Shortly before the rover’s 11th anniversary on the Red Planet, Curiosity’s team helped guide it up a steep, slippery slope to examine meteor craters.
On August 5, NASA’s Curiosity rover will notch its 11th year on Mars by doing what it does best: studying the Red Planet’s surface. The intrepid bot recently investigated a location nicknamed “Jau” that is pockmarked with dozens of impact craters. Scientists have rarely gotten a close-up view of so many Martian craters in one place. The largest is estimated to be at least as long as a basketball court, although most are much smaller.
Overcoming Terrain Challenges
Jau is a pit stop on the rover’s journey into the foothills of Mount Sharp, a 3-mile-tall (5-kilometer-tall) mountain that was covered with lakes, rivers, and streams billions of years ago. Each layer of the mountain formed in a different era of Mars’ ancient climate, and the higher Curiosity goes, the more scientists learn about how the landscape changed over time.
The path up the mountain over the last several months required the most arduous climb Curiosity has ever made. There have been steeper climbs and riskier terrain, but the mission has never faced the trifecta of challenges posed by this slope: a sharp 23-degree incline, slippery sand, and wheel-size rocks. This trifecta left the rover struggling through a half-dozen drives in May and June, vexing Curiosity’s drivers back on Earth.
“If you’ve ever tried running up a sand dune on a beach – and that’s essentially what we were doing – you know it’s hard, but there were boulders in there as well,” said Amy Hale, a Curiosity rover driver at NASA’s Jet Propulsion Laboratory (JPL) in Southern California.
Curiosity’s Big Climb: Find out how NASA’s Curiosity Mars rover faced one of the hardest climbs of the mission. Credit: NASA/JPL-Caltech
How to Drive a Rover
Hale is one of 15 “rover planners” who write hundreds of lines of code to command Curiosity’s mobility system and robotic arm each day. (They don’t operate the rover in real time; instructions are sent to Mars the night before, and data comes back to Earth only after the rover has completed the work.) These engineers collaborate with scientists to figure out where to direct the rover, what pictures to take, and which targets to study using the instruments on its 7-foot (2-meter) robotic arm.
But rover planners are also constantly on the lookout for hazards. They have to write commands to steer around pointy rocks and minimize wear on Curiosity’s battered wheels. Geologists on the team use their field experience here on Earth to help look out for deep sand and unstable rock formations. There’s even a role on the mission to gauge whether a canyon wall could obstruct radio communications with Earth.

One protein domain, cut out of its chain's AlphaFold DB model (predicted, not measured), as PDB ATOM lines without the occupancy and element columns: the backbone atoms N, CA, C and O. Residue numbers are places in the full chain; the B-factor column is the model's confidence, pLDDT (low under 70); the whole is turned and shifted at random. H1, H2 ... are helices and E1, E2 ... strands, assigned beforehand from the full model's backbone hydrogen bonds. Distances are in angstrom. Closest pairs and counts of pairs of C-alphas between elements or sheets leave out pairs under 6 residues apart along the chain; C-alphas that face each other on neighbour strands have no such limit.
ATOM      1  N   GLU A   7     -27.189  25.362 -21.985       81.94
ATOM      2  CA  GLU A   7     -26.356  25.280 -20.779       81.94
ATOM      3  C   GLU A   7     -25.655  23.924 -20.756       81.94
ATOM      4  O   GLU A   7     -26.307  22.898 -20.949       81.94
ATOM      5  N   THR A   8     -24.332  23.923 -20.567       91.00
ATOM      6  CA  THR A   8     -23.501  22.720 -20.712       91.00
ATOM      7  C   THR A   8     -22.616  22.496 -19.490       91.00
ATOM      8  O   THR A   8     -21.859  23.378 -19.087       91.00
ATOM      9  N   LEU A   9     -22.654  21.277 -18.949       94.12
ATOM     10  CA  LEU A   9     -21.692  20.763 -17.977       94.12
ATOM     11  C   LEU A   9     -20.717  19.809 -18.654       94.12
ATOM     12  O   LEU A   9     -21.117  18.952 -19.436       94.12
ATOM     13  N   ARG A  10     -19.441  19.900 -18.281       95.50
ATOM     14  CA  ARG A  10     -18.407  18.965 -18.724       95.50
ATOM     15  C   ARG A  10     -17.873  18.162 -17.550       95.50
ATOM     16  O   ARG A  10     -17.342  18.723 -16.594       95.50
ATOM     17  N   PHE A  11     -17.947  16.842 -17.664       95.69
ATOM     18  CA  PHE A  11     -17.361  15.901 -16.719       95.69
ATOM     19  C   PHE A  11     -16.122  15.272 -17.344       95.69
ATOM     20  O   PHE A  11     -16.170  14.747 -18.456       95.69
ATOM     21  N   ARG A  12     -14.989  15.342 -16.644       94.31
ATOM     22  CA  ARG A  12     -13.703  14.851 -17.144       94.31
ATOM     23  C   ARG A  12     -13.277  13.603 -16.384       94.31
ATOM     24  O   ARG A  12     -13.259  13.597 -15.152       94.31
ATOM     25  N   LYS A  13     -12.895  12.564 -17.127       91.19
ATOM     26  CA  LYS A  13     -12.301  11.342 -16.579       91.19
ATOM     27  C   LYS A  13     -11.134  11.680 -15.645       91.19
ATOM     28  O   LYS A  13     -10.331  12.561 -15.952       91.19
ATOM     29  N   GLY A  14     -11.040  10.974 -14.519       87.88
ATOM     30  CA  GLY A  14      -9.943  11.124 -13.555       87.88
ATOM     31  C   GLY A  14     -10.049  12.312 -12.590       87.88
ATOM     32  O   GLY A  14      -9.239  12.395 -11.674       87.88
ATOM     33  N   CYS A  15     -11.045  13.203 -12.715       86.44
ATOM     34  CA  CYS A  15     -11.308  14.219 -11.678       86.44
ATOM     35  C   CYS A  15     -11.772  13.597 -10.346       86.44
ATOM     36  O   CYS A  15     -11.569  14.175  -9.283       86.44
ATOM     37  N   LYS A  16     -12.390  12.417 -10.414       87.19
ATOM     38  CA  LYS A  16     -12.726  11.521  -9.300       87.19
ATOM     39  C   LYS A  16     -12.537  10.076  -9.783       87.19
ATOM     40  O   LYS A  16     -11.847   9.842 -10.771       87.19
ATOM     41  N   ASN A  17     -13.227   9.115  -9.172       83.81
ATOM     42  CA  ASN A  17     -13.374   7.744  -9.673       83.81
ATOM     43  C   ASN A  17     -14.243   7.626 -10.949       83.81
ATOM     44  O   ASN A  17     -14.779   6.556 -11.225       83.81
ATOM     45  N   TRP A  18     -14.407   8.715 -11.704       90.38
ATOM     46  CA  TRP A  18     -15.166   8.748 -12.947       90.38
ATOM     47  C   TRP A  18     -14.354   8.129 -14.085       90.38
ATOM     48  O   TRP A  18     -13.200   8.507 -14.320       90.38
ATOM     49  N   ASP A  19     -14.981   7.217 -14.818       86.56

Six-Wheeled Ascent to Jau
Curiosity was never in danger while climbing to Jau: The team doesn’t plan anything that could damage the rover, and the planners write commands so that Curiosity will stop moving if it encounters any surprises. Unexpected stoppages – referred to as “faults” – can occur when the wheels slip too much or a wheel is raised too high by a large rock. On the route to Jau, the rover found itself in both scenarios on several occasions.
“We were basically playing fault bingo,” said Dane Schoelen, Curiosity’s strategic route planning lead at JPL. “Each day when we came in, we’d find out we faulted for one reason or another.”
The Detour’s Success
Instead of continuing to struggle with the original course, Schoelen and his colleagues put together a lateral detour, eyeing a spot roughly 492 feet (150 meters) away where the incline leveled out. At least, it seemed to: Planners rely on imagery from NASA’s Mars Reconnaissance Orbiter to get a rough sense of the terrain, but images captured from space can’t show exactly how steep a slope is or whether boulders are there.
The detour would add a few weeks to the journey to Jau – unless the terrain was hiding more surprises. If that were the case, the detour might have been for nothing, and the team’s scientists would have to keep looking for another path up Mount Sharp.
Fortunately, the detour paid off, allowing Curiosity to crest the slope.
“It felt great to finally get over the ridge and see that amazing vista,” Schoelen said. “I get to look at images of Mars all day long, so I really get a sense of the landscape. I often feel like I’m standing right there next to Curiosity, looking back at how far it has climbed.”
Since the difficult ascent, Curiosity’s scientists have wrapped an investigation of the Jau crater cluster. Common on Mars, clusters can form when a meteor breaks up in the planet’s atmosphere or when fragments are tossed by a large, more distant meteoroid impact. Scientists want to understand how the relatively soft rocks of the salt-enriched terrain affected the way the craters formed and changed over time.
Despite all that Mars has thrown at Curiosity, the rover isn’t slowing down. It’ll soon venture off again to explore a new area higher up on Mount Sharp.
More About the Mission
Curiosity was constructed by JPL, which is managed by the California Institute of Technology (Caltech) in Pasadena, California. JPL leads the mission on behalf of NASA’s Science Mission Directorate in Washington.